I've become a Reddit AITA fan and recently a poster asked if she was "TA" for calling out her co-worker's cleavage. The OP (original poster) asked if the co-worker "purposely exposed herself." OP indicated that other male co-workers were uncomfortable with the cleavage on display and asked her to talk to the offender (as you do?) So Ms. Modesty Police Woman confronted the "unprofessional attire" and basically body-shaming the cleavage sharer (as you do). 

Probably not surprisingly, the AITA consensus was overwhelmingly YTA. (you're the arschloch). The OP said that she herself veered toward tomboy and was good buddies with all the male workers, ergo her appointment to modesty patrol. Many commenters suggested that she was a "pick me" and an "I'm not like other girls" gal. (I've learned a lot of new urban terms since reading Reddit AITA :D) 

A "pick me" is a person who will do anything for attention or approval including putting others down. "I'm not like other girls" is a trope the internet has created to identify women who eschew "girl things" and embrace "non-feminine" things. All these terms are in quotes because they are stereotypical and very user-defined.

They polarize themselves as rebelliously different because they drive trucks or use tools or read (!?) and "other girls" as cartoonishly feminine because they wear makeup. The irony (and ridiculousness) lies in the conformity of the "not like other girls" "non-conformity. They literally almost have a dress code and the things they believe makes them different are so transparently alike. Also the things they believe set them apart, like reading or dressing like a "tomboy" are things most all women do. Their definitions are oddly outmoded. Even OP's term tomboy went out like 50 years ago. And dressing tomboy can also be very provocative itself (tight jeans, tight T-shirt, etc). So, color me confused.

 Women identified as "pick me" and "not like other girls" tend to be very self-involved and also lacking in self-awareness. They don't understand how silly they sound. Which brings us back to the modesty police issue (and believe me, we'll get more into cleavage and body-shaming later). The fact that the Pick Me OP had no problem body-shaming someone and actually feels right doing it, is bad enough. Don't even get me started on her inability to see that breasts aren't something you can hide let alone should. 

Thursday, September 22, 2022

How I lost 100 pounds by feeding cravings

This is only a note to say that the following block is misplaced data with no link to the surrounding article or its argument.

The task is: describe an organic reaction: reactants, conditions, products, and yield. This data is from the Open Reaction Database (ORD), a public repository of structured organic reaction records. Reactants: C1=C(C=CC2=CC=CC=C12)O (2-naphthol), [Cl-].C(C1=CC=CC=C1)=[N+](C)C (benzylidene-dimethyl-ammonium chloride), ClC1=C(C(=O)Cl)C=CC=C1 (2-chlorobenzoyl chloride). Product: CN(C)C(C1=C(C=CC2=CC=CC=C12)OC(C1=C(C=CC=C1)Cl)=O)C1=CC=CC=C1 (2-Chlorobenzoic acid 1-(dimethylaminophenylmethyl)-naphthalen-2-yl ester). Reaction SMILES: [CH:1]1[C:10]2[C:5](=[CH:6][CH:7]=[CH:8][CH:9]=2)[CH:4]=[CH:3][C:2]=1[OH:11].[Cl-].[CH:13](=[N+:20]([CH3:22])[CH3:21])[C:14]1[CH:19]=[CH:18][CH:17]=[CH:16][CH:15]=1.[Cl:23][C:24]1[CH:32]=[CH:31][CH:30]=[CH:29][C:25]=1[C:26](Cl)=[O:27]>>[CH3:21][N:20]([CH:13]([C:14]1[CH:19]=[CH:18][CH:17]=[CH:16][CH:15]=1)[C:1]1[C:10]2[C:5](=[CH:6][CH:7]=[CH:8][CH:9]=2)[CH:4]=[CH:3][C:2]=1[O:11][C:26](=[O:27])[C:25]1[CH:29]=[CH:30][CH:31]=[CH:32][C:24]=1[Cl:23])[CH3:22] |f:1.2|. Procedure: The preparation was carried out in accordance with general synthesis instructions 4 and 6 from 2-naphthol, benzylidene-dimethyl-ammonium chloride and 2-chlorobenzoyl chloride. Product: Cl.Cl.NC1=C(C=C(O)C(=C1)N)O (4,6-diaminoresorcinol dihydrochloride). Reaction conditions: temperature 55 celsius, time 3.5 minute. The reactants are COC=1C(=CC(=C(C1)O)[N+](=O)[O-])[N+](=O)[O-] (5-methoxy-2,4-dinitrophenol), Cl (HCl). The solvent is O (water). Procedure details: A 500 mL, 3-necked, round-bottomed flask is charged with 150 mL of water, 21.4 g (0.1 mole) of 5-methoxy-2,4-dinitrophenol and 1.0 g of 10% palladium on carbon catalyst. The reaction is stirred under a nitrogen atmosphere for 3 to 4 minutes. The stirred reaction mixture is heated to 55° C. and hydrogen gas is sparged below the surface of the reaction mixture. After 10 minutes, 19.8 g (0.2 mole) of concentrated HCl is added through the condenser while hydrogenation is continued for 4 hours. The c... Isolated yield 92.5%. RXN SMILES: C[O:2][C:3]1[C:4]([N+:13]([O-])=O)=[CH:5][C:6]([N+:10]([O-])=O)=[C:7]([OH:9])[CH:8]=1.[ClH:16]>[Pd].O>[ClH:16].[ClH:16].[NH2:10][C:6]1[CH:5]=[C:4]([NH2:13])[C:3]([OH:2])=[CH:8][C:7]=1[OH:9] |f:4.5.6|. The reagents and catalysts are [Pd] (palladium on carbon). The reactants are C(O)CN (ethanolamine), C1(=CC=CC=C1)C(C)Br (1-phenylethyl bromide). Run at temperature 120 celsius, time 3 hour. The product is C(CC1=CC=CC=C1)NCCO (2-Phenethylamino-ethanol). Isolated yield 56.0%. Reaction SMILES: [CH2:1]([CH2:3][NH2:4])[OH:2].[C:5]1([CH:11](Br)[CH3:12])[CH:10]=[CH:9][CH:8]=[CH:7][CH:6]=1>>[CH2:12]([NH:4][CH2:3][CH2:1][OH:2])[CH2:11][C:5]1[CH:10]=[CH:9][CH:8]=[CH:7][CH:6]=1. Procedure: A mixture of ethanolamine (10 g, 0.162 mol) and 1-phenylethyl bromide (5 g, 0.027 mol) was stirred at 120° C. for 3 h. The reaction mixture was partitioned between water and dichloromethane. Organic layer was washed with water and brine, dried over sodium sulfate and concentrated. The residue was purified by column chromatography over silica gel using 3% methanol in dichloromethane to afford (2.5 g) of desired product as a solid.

Greetings on this lovely fall afternoon! A few days ago, I blogged about how I lost 100 pounds by feeding cravings. Yes, you read that correctly. If you follow this weight loss blog, you know that I like to write quirky, aphoristic titles. But it's not just to grab eyes. Fighting obesity is about breaking stereotypes and rethinking conventional wisdom to see if it really is wise. 

So, how I lost 100 pounds giving in to cravings: that just doesn't make sense, does it? That's how obesity started, was by indulging in said cravings, right? Yes and no. Cravings as those seeking gastric bypass on "My 600-lb Life" refer to, yes. Eating insane amounts of sugar, salty snacks, fried, processed and fast foods is a one way ticket to morbidly overweight. 

However, the cravings I'm referring to aren't for addictive high calorie, low nutritional value foods. Gastric bypass patients on "My 600-lb Life" confuse junk cravings with what their bodies really want: healthy food. I lost 100 pounds by yielding to those deep longings and also by really listening to what my body is requesting. 

The culprits that confuse us are sugar, salt and empty carbs.  All of these are highly addictive. So like heroin, they make us think we want and need them. Their voices scream pretty loudly. So loud that folks such as those on "My 600-lb Life" oblige them to the point of obesity. Only by listening past their noise can we hear the still small voice of our inner wisdom--call it the Holy Spirit, common sense or Al-Anon's higher power. 

Al-Anon has a lot to teach about weight loss. Intermittent fasting or calorie restricting, such as with the 1200 calorie diet I follow, are tools to achieve sobriety from food addiction. But it's about more than just calorie restricting. It's about what to eat. Listening to the body's plea for vegetables in many colors, whole grain fiber, protein and good carbs will lose weight and maintain a healthy weight. 

But having said all that, weight loss isn't just boring calorie restricting and salads. Cliffhanger alert: part of how I lost 100 pounds was by eating sugar and junk food. More later so stay tuned! 

Wednesday, September 14, 2022

How I lost 100 pounds and keep it off: do you want the good or bad news first?

 Hiya, friends! As you know, if you follow this blog that I lost 100 pounds 8 years ago (has it been that long??) When I first began to lose weight, I was warned that getting it off was the easy part but that keeping it off was harder. A few people even scoffed that I'd gain it back. Well, thank you, Queen Obvious and Miss Taken. First, it's clearly easier to begin than maintain a new habit and second, I did maintain my weight loss. And here's how: do you want the good or bad  news first? 

Okay, so I'll go with bad news. It's difficult to keep 100 pounds off. I gained some back. But the good news is it's not as hard as I thought. And indulging occasionally didn't plunge me back into obesity. I did gain some weight back after shoulder surgery and then lost some when I was sick with Covid 19. And then I lost some again and gained a bit, you get the picture. But more good news, I know what to do when I need to lose weight. Calorie restricting with a 1200 calorie diet has been the integral part of how I lost 100 pounds and kept it off. 

There were some Miss Nomers who said that calorie restricting doesn't lose weight. Apparently, it didn't work for them. However, the 1200 calorie diet worked for me. Dr. Now of "My 600-lb Life" uses it. So calorie restricting didn't work for you, or you didn't work at it? Because it's a mathematical and physical fact that less in means less on. 

Do I always follow it? Truthfully, no. But I do use portion control almost without thinking. It's become second nature to eat less. And eating less has had this cool effect of controlling hunger. I don't need as much to fill me up. In obesity, I could eat two and sometimes three plates of food. Now one is plenty. Calorie restricting helped me lose weight and redefine eating. Now I eat when I'm hungry. If I'm not, I don't. Gone is the mindless snacking urge. Food isn't a friend or a solace. It's fuel. But I do still give in to cravings and I'll discuss in another post how that's a good thing for weight loss and overall health.